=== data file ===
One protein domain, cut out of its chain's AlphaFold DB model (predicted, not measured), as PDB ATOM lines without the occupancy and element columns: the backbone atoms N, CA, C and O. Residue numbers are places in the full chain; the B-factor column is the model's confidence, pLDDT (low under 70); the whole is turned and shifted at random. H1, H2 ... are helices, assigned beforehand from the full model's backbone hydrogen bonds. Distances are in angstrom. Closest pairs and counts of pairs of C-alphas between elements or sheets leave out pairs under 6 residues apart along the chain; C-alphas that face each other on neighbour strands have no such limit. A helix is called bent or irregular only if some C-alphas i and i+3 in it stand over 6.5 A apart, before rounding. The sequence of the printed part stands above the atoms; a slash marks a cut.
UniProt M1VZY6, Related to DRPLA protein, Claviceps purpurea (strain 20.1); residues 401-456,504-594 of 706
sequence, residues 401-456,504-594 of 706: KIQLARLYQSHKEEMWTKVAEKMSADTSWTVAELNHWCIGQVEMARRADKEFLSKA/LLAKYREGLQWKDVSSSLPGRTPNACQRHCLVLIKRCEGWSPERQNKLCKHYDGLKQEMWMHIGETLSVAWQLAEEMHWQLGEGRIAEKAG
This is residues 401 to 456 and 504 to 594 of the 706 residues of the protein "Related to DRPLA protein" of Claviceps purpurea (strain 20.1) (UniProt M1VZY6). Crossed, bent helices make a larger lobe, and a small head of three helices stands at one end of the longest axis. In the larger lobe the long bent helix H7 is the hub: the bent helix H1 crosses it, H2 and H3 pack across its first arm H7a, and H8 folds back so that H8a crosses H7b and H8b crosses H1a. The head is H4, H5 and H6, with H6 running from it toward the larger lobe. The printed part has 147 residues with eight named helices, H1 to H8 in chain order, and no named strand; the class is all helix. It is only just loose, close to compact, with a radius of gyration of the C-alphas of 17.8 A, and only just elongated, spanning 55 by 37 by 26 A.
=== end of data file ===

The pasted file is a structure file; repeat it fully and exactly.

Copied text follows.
One protein domain, cut out of its chain's AlphaFold DB model (predicted, not measured), as PDB ATOM lines without the occupancy and element columns: the backbone atoms N, CA, C and O. Residue numbers are places in the full chain; the B-factor column is the model's confidence, pLDDT (low under 70); the whole is turned and shifted at random. H1, H2 ... are helices, assigned beforehand from the full model's backbone hydrogen bonds. Distances are in angstrom. Closest pairs and counts of pairs of C-alphas between elements or sheets leave out pairs under 6 residues apart along the chain; C-alphas that face each other on neighbour strands have no such limit. A helix is called bent or irregular only if some C-alphas i and i+3 in it stand over 6.5 A apart, before rounding. The sequence of the printed part stands above the atoms; a slash marks a cut.
UniProt M1VZY6, Related to DRPLA protein, Claviceps purpurea (strain 20.1); residues 401-456,504-594 of 706
sequence, residues 401-456,504-594 of 706: KIQLARLYQSHKEEMWTKVAEKMSADTSWTVAELNHWCIGQVEMARRADKEFLSKA/LLAKYREGLQWKDVSSSLPGRTPNACQRHCLVLIKRCEGWSPERQNKLCKHYDGLKQEMWMHIGETLSVAWQLAEEMHWQLGEGRIAEKAG
This is residues 401 to 456 and 504 to 594 of the 706 residues of the protein "Related to DRPLA protein" of Claviceps purpurea (strain 20.1) (UniProt M1VZY6). Crossed, bent helices make a larger lobe, and a small head of three helices stands at one end of the longest axis. In the larger lobe the long bent helix H7 is the hub: the bent helix H1 crosses it, H2 and H3 pack across its first arm H7a, and H8 folds back so that H8a crosses H7b and H8b crosses H1a. The head is H4, H5 and H6, with H6 running from it toward the larger lobe. The printed part has 147 residues with eight named helices, H1 to H8 in chain order, and no named strand; the class is all helix. It is only just loose, close to compact, with a radius of gyration of the C-alphas of 17.8 A, and only just elongated, spanning 55 by 37 by 26 A.